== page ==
By Anna Shei
January 4, 2021
Martin Luther King Jr.’s historic “I Have a Dream” speech was the catalyst for the creation of what is now known as the Indiana Civil Rights Commission (ICRC).
You may not have thought about the ICRC or what they do, but they have an important role in Indiana, promoting and protecting equal opportunities for education, employment, access to public accommodations and fair housing.
Have you been discriminated against based on your race, gender or other factors? The ICRC makes decisions on all claims of discrimination submitted after a neutral, in-depth investigation involving intake units, investigations and dispute resolution.
The ICRC also oversees several commissions that take a deep dive into Indiana’s many diverse communities to spotlight groups that may need more advocacy.
Let’s dive into some more work they do.
Honoring Dr. Martin Luther King Jr. with the MLK Indiana Holiday Commission (MLKIHC)
You’ve probably heard of the amazing activities/events the MLKIHC hosts to honor the life and legacy of Dr. Martin Luther King, Jr. Maybe you’ve even, joined them at an event.
Every January, the Commission hosts its annual Dr. Martin Luther King, Jr. Indiana Holiday Celebration. The celebration honors the effects Dr. King had, not just in Indiana, but throughout the entire nation. In past years, this has also included a day of service where volunteers help with various indoor and outdoor projects to support the Watkins Park Family Center and the neighborhoods along Edgemont Avenue in Indianapolis. While this year these events may be a bit different due to the COVID-19 pandemic, don’t forget to check out the ICRC website for more information.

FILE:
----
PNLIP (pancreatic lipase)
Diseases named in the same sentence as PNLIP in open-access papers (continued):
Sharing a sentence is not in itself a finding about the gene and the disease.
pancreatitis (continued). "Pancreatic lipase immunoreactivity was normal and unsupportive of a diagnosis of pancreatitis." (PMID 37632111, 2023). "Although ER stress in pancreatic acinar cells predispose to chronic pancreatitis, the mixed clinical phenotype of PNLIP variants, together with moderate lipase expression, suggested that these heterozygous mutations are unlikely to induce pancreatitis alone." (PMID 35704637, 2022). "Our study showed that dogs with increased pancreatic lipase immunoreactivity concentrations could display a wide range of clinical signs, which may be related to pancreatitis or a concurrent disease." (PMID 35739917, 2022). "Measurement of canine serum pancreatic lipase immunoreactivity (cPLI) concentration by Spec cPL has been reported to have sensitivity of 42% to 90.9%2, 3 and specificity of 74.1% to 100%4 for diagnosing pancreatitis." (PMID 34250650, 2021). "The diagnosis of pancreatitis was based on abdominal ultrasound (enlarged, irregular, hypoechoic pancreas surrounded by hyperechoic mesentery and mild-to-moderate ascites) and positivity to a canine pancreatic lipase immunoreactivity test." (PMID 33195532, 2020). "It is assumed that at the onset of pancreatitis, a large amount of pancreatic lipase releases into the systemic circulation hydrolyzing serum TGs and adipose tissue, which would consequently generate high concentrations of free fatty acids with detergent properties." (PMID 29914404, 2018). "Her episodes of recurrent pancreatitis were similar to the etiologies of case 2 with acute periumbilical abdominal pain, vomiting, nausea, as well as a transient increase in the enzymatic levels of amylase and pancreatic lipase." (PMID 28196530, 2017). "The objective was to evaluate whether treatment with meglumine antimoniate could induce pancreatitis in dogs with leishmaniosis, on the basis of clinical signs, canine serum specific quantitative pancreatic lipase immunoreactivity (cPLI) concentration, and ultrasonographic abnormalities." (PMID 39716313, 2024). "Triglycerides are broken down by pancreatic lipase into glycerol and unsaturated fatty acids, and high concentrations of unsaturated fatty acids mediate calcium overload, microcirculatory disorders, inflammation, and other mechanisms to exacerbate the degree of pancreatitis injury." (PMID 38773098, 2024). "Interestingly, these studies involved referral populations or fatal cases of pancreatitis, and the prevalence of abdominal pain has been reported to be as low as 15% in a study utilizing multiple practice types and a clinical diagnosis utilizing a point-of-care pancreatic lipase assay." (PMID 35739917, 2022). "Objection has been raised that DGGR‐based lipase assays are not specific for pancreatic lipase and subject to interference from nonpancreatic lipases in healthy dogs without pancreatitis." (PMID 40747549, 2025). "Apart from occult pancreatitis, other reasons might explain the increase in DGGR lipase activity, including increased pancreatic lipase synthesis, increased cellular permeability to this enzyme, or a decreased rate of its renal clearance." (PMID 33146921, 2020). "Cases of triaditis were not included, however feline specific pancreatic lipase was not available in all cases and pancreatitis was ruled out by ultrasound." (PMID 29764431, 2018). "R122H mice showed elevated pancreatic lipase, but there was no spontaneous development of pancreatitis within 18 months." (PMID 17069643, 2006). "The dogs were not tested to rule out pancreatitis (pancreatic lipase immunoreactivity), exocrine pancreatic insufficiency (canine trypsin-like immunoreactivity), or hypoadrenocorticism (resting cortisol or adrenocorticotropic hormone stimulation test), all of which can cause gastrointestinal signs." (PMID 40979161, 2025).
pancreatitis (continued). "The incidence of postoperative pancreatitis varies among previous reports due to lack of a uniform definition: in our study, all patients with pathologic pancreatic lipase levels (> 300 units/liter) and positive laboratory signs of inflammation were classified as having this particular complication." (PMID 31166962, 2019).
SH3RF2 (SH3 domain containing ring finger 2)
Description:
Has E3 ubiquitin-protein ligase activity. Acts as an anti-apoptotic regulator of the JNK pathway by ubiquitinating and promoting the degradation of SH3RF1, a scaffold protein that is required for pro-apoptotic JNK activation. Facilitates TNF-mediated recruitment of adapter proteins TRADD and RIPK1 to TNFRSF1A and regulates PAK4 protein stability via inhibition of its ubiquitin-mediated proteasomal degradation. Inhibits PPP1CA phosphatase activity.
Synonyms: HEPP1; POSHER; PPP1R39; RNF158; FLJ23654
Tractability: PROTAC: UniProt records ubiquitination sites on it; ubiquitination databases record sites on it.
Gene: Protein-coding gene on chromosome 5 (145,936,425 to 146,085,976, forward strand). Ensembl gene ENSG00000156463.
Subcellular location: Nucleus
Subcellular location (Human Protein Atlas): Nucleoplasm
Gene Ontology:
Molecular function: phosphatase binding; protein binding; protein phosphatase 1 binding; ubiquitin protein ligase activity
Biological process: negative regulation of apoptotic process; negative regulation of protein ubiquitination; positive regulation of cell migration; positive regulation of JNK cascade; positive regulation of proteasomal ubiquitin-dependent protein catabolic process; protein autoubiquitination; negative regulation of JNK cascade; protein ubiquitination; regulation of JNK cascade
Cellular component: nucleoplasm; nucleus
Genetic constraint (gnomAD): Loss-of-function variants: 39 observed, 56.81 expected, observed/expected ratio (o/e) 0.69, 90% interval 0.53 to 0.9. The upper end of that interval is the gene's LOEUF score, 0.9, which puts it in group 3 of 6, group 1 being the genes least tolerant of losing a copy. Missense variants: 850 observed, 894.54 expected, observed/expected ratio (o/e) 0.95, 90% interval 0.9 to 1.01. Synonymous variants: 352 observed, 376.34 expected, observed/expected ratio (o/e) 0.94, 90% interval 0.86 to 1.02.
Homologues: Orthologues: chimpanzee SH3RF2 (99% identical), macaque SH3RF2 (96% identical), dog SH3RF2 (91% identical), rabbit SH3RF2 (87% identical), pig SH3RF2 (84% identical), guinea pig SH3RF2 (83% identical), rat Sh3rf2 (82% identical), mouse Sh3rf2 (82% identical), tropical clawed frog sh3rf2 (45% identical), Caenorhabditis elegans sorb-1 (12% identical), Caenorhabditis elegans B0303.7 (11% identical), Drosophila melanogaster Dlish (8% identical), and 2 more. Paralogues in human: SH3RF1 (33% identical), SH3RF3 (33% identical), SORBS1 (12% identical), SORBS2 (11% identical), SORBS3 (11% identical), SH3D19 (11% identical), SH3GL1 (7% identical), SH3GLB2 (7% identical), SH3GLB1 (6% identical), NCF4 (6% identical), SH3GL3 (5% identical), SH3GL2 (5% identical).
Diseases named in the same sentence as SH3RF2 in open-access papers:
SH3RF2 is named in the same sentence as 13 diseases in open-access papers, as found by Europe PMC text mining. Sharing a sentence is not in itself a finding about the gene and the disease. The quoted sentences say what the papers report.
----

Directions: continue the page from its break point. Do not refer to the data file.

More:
The MLKIHC is also in charge of planning the State of Indiana’s annual Holocaust observance. In 2020, that remembrance program was held virtually, which also included a ceremony where names of those who died in the Holocaust were read.
Improving the Quality of Life for Black Males with the Indiana Commission on the Social Status of Black Males (ICSSBM)
The role of this commission is to improve the quality of life for Black males in Indiana. The ICSSBM focuses on issues in five areas affecting our communities: criminal justice, education, employment, health and social factors. The commission partners with leaders in your cities and towns to provide recommendations for community and legislative decisions. It also works to encourage residents to improve neighborhoods.
A major goal for this commission is to engage minority youth and to provide our kids with a strong student-centered education system and a well-educated, trainable workforce that sets up our economy for the future. They plan to close the achievement gap and increase the number of Hoosiers with a quality education to 60% or higher by 2025.
Be on the lookout for ICSSBM initiatives in 2021! ICSSBM gets involved in your community via programs like the Indiana Black Barbershop Health Initiative, Young Black Males Matter Day and the Indiana Black Male State Conference.
Giving a Voice to Hoosier Women with the Indiana Commission for Women (ICW)
This commission gives a voice to Indiana women’s needs, concerns and challenges, as well as celebrates their successes and contributions to our state. Their purpose is to keep moving women forward in the community by helping everyone learn about the opportunities and resources available to you or someone in your family. Their website has a list of resources for you to learn about how you can connect with your community like finding job leads, legal help, caregiving resources, paid family leave and even violence prevention.